Bryna Paston likes to say her two passions in life — writing and acting — have been fraught with rejection.
But with an acting resume that includes features commercials for DKNY with model Emily Ratajkowski and an ad for Jdate, as well as a writing portfolio including cover stories about the Russian Jewish mafia and serving as an editor of a local paper, it hasn’t been all that bad.
“As long as you can deal with rejection, if you can just say, ‘You know what, there’ll be another day. I’ll get another job.’ And if I don’t, it’s not the end of the world, and I’m having a good time and so what?” the 80-year-old Paston said, her voice as airy and carefree as her vibrant personality.
She grew up in State College, where her father was an accounting professor at Penn State University, and she was the only Jewish student in her class at State College High School.
“I tried my best to be one of the gang, but there was always that little barrier, always,” she said.
Her family was influential in the town’s small Jewish community. Her father was a part-time cantor and later became the coordinator of religious affairs for the school. There wasn’t a synagogue like there is now, so the community shared a worship space. A plaque dedicated to him is mounted on the walls of the Hillel.
She studied journalism and theater at Penn State, but couldn’t wait to leave and chase her dreams in New York City.
Though she admitted she was scared, off she went after her parents laid out a few ground rules, including that she have a job before she moves and she live with a roommate. So, “green as green can be,” she moved in with a roommate and worked for an advertising agency, but quit after about three months as all she was doing was getting people coffee.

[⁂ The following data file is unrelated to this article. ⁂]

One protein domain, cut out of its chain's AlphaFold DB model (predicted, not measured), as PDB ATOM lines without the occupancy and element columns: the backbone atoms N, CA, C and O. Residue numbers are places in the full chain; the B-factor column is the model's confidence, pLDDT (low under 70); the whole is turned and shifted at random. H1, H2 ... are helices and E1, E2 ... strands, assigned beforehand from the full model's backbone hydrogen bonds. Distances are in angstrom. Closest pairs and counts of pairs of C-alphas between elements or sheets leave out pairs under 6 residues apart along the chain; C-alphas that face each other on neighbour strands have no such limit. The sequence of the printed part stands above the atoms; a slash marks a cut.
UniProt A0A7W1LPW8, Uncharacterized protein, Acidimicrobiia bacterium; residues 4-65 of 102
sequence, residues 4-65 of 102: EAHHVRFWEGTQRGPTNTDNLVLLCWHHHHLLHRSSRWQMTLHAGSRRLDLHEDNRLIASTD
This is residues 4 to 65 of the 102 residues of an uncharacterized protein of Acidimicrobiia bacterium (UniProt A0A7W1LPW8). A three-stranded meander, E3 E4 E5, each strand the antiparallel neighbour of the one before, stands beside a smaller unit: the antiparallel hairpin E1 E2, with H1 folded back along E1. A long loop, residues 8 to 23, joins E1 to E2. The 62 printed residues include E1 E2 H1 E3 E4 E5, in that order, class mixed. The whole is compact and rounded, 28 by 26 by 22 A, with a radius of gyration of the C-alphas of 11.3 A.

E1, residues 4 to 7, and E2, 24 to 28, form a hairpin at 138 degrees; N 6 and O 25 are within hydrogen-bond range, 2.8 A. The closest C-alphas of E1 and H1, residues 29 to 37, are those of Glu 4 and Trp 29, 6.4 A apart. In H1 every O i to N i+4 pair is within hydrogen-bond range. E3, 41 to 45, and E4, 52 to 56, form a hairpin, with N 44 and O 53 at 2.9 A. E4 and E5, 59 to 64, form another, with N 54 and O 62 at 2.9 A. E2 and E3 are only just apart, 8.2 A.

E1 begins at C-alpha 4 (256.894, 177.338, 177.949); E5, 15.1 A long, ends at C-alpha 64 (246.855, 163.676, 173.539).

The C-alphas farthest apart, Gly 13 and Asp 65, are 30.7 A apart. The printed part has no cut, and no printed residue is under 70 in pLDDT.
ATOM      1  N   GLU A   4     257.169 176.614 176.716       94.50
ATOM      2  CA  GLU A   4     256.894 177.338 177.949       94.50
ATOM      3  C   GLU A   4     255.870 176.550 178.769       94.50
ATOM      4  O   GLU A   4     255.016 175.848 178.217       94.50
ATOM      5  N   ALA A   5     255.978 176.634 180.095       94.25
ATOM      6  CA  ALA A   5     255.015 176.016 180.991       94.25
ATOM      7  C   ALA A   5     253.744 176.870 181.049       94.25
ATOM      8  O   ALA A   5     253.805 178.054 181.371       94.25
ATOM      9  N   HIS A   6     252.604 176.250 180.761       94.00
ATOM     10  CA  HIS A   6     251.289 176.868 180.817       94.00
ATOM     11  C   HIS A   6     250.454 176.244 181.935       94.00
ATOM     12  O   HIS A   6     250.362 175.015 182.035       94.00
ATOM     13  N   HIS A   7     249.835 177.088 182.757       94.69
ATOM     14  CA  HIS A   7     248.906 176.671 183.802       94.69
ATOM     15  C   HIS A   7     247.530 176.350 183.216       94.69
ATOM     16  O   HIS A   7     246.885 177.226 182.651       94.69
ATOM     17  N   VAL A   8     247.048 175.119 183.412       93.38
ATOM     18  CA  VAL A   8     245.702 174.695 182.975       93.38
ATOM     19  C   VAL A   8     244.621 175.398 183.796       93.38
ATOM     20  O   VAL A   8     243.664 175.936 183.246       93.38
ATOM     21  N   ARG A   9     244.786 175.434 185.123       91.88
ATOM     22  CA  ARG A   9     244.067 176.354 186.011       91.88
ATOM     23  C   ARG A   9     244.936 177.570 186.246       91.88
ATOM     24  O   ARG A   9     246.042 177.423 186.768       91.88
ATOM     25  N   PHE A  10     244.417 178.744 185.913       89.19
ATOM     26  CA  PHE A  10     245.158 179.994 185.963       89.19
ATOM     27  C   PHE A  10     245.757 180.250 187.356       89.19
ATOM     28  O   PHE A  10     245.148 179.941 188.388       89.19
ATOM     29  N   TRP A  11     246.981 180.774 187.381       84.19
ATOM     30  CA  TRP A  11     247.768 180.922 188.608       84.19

She moved to Brooklyn and worked for the now-defunct department store Abraham & Straus.
Along the way, she started dating her husband, Alan, whom she reconnected with after moving to New York.
The two met when they worked as counselors at a B’nai Brith camp in the Poconos for two summers — but had both been with other people. After she moved to New York, the camp director had a get-together; Alan showed up and they started dating shortly thereafter.
“Do you want to hear the first date story? Because it’s great,” she asked eagerly. “I couldn’t invent this one.”
On a freezing cold March day, not unlike this most recent March, they took a trip to Coney Island for a Nathan’s hot dog, which she’d never had.
So they went to Coney Island and were the only ones there but as ever, Nathan’s was open — and it was “terrific,” she said.
“And he says to me two things: He says to me, ‘One, I’m never getting married until I’m 30. Two, if I don’t have anything important to say, I don’t talk,’” Paston recalled, making an incredulous face.
“I didn’t think that started off on a very good note,” she laughed.
But of course, they continued dating and eventually married in 1962. Breaking his first rule, they were 24, not 30, “so there, take that,” Paston teased.
They eventually moved to Dresher where Paston worked as the Bucks County editor for what was then The Jewish Times. She hadn’t found luck in journalism in New York, as there were limited roles for women in the field.
She met with an editor for a job at a newspaper in New Jersey, but was told they “already had their society editor,” as that was the position women held. In advertising, the jobs were more plentiful she said, but her passion was writing.